SALT LAKE CITY, Utah (ABC4 News) – Voters have a big decision to make this election on funding for Utah Education; it’s all the way down at the bottom of your ballot: Amendment G. ABC4 started this conversation last week with a look at the argument for Amendment G, now a look at the argument against.
Amendment G proposes changing the Utah constitution. Currently, 100% of income tax is earmarked for public and higher education; the amendment proposes income tax be allowed to be used for education and “children and individuals with a disability”.
Representative Carol Spackman Moss said, “This is the wrong policy at the wrong time. This is really another form of tax reform which you know was rejected by the voters.”
Spackman Moss says in the spring session, she voted to put G on the ballot, but now feels it’s worded in a way that is misleading for the public.
“Who doesn’t want to help fund programs for children and people with disabilities? But it doesn’t say that you’re going to take it from public and higher education,” she explained.
Amendment G does come with a promise bill: HB 357. This bill is already passed and will go into effect if Utah voted yes on G. HB 357 guarantees education funding increases from other revenue sources by statute if G passes. Spackman Moss feels that our economy today post-pandemic may not support those promises.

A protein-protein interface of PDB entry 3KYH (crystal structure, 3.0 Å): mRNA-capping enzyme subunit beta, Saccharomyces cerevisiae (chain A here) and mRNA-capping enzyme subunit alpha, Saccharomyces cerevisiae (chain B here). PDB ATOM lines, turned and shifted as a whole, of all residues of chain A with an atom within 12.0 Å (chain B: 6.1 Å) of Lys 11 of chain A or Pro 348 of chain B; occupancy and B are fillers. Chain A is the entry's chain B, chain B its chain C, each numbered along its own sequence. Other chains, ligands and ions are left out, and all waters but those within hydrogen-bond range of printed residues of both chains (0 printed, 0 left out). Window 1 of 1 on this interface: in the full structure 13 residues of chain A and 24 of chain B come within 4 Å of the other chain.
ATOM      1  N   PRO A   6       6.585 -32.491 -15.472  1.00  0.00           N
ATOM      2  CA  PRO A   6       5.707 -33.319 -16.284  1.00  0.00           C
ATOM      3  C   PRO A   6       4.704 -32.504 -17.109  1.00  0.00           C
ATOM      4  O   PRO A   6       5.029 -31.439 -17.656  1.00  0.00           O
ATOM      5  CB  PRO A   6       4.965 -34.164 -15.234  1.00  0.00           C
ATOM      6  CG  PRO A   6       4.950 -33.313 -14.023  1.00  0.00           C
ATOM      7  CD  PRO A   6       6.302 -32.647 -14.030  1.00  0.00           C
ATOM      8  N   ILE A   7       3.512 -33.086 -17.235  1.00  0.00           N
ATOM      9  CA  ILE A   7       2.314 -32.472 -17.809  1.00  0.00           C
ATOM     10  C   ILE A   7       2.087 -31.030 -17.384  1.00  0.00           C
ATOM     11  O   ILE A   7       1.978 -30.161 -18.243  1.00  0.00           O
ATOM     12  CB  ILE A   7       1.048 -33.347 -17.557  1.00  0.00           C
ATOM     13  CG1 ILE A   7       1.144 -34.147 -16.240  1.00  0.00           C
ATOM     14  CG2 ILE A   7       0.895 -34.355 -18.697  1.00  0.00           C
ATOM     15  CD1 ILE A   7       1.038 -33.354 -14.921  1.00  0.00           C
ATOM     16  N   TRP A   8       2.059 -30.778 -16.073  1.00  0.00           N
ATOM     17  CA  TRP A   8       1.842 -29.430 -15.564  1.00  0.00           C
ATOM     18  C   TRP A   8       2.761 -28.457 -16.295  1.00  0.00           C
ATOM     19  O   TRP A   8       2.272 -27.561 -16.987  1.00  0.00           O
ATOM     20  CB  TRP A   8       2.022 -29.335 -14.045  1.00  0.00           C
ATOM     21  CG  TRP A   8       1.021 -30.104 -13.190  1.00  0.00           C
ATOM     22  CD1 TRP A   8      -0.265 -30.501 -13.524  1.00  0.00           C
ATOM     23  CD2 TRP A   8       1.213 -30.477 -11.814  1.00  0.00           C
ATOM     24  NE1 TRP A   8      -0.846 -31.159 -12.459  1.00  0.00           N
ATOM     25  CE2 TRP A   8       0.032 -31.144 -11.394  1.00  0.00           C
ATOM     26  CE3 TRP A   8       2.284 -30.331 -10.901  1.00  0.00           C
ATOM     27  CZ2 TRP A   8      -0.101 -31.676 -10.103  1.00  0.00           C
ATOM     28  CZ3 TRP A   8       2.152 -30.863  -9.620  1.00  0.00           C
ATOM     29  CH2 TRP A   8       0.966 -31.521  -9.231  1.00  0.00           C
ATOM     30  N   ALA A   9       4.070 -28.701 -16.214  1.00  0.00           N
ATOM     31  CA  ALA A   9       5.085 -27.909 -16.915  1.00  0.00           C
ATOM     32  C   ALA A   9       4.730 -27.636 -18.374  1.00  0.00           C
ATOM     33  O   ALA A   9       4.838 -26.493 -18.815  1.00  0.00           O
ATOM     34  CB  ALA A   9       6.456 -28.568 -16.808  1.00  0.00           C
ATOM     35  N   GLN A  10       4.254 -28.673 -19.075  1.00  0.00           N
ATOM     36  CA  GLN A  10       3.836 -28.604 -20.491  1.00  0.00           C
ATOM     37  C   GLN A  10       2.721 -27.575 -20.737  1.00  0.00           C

“It’s an election year; there will be new people, they might think that wasn’t a good deal and can just change it,” she said.
A large number of education advocates are for G, Spackman Moss disagrees. “I respect those education groups who came together and made a bargain that they can’t or feel they can’t go back on. I’m a retired teacher and I’m one of thousands of teachers who are speaking against it now because we see the danger of diminished funding going forward.”
Spackman Moss also noted, while education advocates have come out For this amendment, disability advocates have come out Against it.